Linda Hendrickson
Tablet Weaving and Ply-Splitting Books, Tools & Kits

Zoom Lectures & Demonstrations
Tablet Weaving and Ply-Splitting

If you are interested in a Zoom lecture/demonstration for your guild, please contact me for more information.

Traditional and Contemporary Tablet Weaving: Designs, Structures, and Uses

In this lecture/demo, I share my enthusiasm for this 2,500-year-old craft, and explain and demonstrate its delightful versatility. Tablets can be flipped and turned to produce many different weave structures and designs; warps can be twisted together, crossed, and pulled into a tube. My special interest is in traditional tablet-woven motifs from Asia and North Africa. I have studied and reproduced designs from many of these beautiful textiles, including garment trim with magical symbols from Indonesia, diaper bands from Persia, and curtains found in Ethiopian churches. I also enjoy exploring new ideas, and have used tablets to weave tubular necklaces, double-faced mug rugs, soft gauze-weave scarves, and inscription bands. I will show and discuss many pieces from my collection. For examples, see my Tablet Weaving Gallery and the descriptions/photos on my Studio Instruction page.

Tablet Weaving: Making a Continuous Warp and Weaving Warp Twined Designs

I use continuous warping for my own work, and teach this method. It is a fast, efficient method in which the tablets are threaded as a pack instead of individually. The warp is measured and tensioned and the tablets are placed in position all at the same time. After warping, the tablets are flipped and rotated before or during weaving to create different patterns and structures. I love to do this demonstration because people who have never seen this are so amazed. I will show and explain how to make a continuous warp, and then also do some weaving and explain how to manipulate the tablets to create geometric patterns in warp twining.

Tips & Tools for Happy Tablet Weaving

I have spent a lot of time perfecting old techniques and tools -- and inventing new ones. This lecture/demonstration includes continuous warping, A-B lines, warping wands, warp spreaders, boards, tensioning blocks, reed scraps, and tablet holders. I will explain and demonstrate, and you can ask questions about any aspect of tablet weaving that's baffling you.

Tablet-Woven Calligraphy

This is a PowerPoint talk, with some live show & tell at the end. The history of tablet-woven inscriptions is closely associated with different religious traditions. Inscription bands were made for pilgrims to Jerusalem, and used to wrap the loose pages of holy books in Burma. Bands inscribed with blessings for mother and child were used as "diaper bands" in Persia. Bands were often woven as an act of devotion. I will start with my own history of tablet weaving, and then show photos of the original pangrams that I wove using the alphabet graphs in my book Please Weave a Message, as well as a number of other inscription bands that I've woven. Photos of other inscription bands, by unknown weavers in the past, and contemporary weavers will also be included. This talk ends with a few slides from trips that I made to Thailand and Myanmar to promote a greater understanding of the techniques used to weave these bands.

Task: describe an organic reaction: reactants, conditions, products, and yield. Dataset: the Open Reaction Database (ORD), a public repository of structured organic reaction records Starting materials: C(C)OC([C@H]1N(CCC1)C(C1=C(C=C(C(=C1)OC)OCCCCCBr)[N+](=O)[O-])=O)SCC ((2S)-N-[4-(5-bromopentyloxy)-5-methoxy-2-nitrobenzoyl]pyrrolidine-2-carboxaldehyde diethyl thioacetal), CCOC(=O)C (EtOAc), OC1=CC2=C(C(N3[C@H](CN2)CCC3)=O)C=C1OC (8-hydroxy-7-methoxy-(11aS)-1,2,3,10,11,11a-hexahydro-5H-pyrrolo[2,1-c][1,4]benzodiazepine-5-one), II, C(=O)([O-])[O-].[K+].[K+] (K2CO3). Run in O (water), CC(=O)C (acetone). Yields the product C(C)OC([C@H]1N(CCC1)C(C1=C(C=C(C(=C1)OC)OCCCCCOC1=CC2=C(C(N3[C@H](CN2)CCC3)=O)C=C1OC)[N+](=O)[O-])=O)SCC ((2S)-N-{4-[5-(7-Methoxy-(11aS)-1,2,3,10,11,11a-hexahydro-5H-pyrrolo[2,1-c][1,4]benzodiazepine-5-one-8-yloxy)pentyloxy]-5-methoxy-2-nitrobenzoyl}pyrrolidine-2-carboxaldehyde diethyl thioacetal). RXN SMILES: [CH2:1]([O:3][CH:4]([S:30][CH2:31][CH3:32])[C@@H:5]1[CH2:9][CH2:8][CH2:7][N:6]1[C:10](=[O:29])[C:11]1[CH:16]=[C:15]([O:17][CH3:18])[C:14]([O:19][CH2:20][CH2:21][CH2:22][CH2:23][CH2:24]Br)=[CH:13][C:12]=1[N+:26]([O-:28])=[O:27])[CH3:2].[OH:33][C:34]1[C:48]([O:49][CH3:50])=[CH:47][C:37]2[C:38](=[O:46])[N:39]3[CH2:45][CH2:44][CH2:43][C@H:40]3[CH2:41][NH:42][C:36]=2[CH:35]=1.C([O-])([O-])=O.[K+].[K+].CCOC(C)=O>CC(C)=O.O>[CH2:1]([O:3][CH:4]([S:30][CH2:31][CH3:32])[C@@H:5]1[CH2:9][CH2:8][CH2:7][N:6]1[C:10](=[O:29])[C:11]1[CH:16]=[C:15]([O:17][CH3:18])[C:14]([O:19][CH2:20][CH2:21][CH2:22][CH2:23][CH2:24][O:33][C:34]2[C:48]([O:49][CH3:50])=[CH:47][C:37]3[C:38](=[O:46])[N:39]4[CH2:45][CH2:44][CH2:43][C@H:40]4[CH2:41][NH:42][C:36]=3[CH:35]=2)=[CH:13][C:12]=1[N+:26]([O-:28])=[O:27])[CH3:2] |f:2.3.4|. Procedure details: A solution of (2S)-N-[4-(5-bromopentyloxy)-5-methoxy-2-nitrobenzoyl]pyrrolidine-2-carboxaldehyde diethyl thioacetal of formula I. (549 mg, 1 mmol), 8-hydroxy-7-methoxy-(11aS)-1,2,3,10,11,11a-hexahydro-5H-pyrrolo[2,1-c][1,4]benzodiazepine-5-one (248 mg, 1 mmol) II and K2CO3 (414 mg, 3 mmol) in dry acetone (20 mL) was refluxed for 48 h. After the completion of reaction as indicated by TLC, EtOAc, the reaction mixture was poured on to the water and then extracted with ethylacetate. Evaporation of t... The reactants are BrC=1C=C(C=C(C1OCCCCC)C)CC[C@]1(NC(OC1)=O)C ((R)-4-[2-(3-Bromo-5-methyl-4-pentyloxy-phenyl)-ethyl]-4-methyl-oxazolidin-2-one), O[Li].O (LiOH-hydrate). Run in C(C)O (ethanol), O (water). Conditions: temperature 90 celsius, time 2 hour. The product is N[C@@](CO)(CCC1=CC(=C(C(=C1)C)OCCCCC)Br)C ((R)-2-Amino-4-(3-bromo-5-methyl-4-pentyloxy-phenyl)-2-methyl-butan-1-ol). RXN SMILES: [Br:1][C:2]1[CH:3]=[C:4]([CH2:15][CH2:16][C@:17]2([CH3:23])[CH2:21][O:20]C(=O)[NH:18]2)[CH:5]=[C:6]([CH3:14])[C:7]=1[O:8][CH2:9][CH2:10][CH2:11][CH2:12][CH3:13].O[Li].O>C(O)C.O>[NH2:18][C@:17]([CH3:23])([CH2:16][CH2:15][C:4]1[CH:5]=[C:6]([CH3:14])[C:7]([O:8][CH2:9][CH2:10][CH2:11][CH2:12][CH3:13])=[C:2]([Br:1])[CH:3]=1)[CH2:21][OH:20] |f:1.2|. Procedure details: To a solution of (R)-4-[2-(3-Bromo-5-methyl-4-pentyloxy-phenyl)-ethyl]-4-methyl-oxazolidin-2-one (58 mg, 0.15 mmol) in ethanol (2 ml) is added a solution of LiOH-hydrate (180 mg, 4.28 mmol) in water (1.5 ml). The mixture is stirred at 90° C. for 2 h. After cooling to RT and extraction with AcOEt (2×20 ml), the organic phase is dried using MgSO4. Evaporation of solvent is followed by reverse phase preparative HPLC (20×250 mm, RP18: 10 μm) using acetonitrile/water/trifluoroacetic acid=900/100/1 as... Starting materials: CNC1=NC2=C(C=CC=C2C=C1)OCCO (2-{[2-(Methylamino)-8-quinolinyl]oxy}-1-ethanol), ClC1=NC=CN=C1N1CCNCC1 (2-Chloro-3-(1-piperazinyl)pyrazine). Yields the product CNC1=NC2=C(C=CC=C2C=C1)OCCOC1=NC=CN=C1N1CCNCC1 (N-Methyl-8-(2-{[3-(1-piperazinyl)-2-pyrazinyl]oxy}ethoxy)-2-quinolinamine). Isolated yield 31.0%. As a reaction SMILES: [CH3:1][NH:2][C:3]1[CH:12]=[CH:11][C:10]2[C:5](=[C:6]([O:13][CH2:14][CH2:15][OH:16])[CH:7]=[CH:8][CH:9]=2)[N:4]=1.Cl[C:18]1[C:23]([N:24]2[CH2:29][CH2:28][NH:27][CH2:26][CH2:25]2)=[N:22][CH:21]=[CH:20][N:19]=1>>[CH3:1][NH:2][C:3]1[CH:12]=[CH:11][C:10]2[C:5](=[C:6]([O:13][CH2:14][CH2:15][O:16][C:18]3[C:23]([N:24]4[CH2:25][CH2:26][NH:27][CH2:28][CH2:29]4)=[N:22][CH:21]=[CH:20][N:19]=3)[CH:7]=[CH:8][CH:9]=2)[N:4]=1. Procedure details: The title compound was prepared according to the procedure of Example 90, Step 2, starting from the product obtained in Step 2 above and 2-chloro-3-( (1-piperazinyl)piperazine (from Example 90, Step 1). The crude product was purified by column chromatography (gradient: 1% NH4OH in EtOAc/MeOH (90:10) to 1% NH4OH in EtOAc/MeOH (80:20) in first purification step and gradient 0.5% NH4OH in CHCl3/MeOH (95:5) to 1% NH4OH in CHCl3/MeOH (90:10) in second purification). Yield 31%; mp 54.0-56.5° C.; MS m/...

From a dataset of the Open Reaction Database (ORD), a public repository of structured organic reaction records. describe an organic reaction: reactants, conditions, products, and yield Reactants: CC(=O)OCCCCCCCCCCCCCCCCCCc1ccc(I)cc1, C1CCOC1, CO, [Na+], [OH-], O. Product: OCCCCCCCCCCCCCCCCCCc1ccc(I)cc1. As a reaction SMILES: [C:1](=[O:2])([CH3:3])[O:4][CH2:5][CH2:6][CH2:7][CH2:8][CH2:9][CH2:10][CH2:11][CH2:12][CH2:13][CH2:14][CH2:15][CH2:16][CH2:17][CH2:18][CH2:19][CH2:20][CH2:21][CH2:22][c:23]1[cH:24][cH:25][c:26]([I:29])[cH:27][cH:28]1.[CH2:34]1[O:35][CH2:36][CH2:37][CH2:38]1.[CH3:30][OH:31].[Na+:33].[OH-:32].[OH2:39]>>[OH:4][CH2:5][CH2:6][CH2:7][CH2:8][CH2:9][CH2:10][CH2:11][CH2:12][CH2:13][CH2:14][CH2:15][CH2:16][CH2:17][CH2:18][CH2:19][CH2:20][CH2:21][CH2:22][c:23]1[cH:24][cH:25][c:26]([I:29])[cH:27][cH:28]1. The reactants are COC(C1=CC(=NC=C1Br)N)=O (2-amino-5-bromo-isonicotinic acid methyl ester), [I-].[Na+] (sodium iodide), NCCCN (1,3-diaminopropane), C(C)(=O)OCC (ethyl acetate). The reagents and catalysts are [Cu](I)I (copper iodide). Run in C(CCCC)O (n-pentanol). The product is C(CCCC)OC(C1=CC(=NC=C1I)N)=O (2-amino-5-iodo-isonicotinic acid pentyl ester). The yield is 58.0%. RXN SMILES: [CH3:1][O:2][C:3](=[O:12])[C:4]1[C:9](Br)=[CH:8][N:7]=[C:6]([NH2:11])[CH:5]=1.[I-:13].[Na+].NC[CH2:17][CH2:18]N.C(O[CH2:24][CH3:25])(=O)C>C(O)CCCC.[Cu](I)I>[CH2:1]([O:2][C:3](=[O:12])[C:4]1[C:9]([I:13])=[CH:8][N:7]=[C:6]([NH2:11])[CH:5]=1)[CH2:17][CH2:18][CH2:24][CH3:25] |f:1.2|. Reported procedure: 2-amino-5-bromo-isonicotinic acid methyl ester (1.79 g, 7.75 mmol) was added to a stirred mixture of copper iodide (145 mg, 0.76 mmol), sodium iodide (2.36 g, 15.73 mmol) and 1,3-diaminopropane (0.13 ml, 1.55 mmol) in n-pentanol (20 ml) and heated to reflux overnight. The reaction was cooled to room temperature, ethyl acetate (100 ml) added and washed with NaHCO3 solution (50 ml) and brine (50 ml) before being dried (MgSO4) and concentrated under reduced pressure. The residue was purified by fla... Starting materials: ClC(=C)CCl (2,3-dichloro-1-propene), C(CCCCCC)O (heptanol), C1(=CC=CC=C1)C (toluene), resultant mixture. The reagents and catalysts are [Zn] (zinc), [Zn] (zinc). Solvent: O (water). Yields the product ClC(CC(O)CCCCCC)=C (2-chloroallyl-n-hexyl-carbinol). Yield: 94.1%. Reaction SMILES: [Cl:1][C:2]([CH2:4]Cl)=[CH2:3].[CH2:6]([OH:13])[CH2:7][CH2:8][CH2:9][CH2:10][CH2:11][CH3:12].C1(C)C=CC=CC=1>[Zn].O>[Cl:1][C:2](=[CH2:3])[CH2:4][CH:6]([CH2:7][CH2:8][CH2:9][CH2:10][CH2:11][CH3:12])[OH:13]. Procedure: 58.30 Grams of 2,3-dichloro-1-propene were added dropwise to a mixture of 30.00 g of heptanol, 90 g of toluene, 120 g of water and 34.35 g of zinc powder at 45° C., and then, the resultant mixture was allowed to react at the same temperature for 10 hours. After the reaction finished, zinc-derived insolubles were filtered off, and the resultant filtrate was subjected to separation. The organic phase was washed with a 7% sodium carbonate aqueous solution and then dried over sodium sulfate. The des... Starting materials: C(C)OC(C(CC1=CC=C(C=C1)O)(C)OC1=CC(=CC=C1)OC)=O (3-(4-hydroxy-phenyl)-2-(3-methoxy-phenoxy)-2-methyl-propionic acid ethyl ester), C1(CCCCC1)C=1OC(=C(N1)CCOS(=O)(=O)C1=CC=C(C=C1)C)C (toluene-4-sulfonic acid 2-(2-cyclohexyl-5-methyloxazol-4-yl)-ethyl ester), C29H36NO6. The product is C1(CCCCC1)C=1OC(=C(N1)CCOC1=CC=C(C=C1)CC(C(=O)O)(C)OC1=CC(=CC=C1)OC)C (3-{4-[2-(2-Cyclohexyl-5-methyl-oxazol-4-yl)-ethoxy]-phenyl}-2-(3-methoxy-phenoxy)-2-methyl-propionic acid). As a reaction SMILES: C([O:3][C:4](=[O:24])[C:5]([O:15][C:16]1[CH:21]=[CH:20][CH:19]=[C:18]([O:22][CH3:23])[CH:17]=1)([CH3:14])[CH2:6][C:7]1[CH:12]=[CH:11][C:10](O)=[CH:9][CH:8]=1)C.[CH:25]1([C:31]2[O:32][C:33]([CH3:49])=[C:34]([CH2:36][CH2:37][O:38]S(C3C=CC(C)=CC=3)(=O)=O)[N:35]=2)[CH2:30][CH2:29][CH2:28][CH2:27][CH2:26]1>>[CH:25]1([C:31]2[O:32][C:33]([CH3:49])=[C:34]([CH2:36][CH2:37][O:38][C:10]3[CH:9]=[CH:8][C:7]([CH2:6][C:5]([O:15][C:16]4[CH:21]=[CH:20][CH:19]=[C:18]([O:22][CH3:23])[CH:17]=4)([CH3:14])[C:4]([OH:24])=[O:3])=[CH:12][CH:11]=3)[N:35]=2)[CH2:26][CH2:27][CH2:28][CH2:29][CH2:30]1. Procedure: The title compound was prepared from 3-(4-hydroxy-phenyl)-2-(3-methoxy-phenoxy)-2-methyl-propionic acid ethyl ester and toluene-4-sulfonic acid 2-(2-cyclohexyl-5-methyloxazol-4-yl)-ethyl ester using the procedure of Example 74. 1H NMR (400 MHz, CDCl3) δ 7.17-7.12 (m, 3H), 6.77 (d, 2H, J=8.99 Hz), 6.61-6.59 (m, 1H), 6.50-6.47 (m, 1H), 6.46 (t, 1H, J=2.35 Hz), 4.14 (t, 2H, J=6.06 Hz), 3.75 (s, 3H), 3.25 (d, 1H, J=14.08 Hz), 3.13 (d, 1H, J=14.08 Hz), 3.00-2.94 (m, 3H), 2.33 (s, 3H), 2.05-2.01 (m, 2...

The History of Ply-Split Braiding from Camel Girths to Fiber Art

Ply-split braiding comes to us from the desert between India and Pakistan, where men spin goat hair, ply the yarn into sturdy cords, and ply-split the cords into girths and necklaces for their camels. They also create several types of ply-split bags and holders which are hung up to keep pots and bowls out of the reach of children and animals. Contemporary fiber artists are using the techniques in new ways and with new materials. Starting with plied cords, I will demonstrate the unique feature of ply-splitting: plied cords go through other cords to create the fabric. I will discuss samples of traditional pieces, as well as my own work, which includes ornaments, jewelry, hats, bags, baskets, and rugs.

Ply-Split Braiding: A New Technique for Baskets

Most basket-makers are familiar with twining, but are just beginning to learn about ply-split braiding as a way to create twined structures. A ply-split basket can be a variation of a cylindrical braid. The first step is to make plied cords. Any linear element that can be twisted into a cord can be used, so the potential range of plant and animal fibers that can be used is huge. The unique feature of ply-split braiding is that the cords pass right through other cords. The twined structures -- POT (plain oblique twining) and SCOT (single-course oblique twining) can be used separately or together to create virtually any three-dimensional shape as well as any geometric design.

I will demonstrate a variety of methods for making plied cords, and demonstrate the tools that can be used to split the plies. I have made ply-split baskets from wool, alpaca, stainless steel, raffia, cotton, linen, paper, and fishing line, and I will show and discuss examples. In addition, I will show the samples in my "ply-split closet", which contains approximately 70 samples documenting the appearance of different fibers when made into cords and used for ply-split braiding.

Cordmaking for Ply-Split Braiding

Cords for ply-split braiding can be made with a drill with a single hook or a sophisticated 4-hook twister. I will explain the basic principles of cordmaking and how to use the different tools. I can also show how to use a 4-hook twister to make a variety of decorative cords. Any linear element that can be stretched out and twisted into a cord can be used for ply-splitting. I will show samples that I have made from many materials, including a variety of plant and animal fibers. Some of the interesting ones include paper, fishing line, dental floss, torn cotton/polyester bedsheets, and 100% stainless steel yarn.


This page updated January 19, 2023.